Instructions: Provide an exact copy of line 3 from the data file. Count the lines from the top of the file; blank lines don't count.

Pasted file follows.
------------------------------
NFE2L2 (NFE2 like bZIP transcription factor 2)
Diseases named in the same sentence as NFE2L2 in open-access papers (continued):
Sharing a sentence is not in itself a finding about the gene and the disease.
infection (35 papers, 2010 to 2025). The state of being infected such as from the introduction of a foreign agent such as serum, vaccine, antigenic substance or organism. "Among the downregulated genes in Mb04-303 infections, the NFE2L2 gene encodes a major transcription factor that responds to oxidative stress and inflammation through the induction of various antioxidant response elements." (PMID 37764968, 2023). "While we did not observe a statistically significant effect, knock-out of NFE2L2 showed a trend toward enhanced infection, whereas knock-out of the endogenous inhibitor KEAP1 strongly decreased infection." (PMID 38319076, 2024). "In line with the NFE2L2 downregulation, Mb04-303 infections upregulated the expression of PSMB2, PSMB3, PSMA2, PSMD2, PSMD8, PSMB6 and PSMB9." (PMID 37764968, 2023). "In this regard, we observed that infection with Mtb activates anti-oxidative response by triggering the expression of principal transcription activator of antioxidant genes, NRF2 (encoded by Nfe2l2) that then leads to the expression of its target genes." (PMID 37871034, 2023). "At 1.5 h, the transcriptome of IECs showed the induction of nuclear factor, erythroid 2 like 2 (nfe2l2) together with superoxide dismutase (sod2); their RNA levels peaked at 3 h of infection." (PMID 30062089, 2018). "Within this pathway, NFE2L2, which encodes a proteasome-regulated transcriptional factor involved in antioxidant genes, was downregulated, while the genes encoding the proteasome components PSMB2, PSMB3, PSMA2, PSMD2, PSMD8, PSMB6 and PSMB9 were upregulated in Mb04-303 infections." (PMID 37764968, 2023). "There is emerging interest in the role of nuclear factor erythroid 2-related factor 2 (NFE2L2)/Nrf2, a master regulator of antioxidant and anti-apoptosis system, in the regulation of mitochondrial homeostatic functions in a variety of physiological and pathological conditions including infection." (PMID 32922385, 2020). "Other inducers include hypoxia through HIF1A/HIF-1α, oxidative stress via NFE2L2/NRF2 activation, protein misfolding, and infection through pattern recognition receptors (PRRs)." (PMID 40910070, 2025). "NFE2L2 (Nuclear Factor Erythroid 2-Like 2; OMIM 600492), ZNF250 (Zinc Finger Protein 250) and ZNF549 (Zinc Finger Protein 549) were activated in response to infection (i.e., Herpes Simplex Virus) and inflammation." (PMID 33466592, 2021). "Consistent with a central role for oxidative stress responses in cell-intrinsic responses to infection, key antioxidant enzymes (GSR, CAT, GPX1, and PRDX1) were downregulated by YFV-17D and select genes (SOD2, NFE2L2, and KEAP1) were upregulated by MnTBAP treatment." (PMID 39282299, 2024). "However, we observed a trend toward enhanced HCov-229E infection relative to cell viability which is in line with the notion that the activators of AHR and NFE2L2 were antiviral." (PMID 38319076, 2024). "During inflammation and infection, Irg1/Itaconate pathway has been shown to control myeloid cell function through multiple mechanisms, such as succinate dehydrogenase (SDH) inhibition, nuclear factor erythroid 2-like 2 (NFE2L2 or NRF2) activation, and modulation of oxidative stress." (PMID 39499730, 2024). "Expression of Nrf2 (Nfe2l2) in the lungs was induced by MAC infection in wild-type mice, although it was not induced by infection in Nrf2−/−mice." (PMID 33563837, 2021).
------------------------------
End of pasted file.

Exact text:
Sharing a sentence is not in itself a finding about the gene and the disease.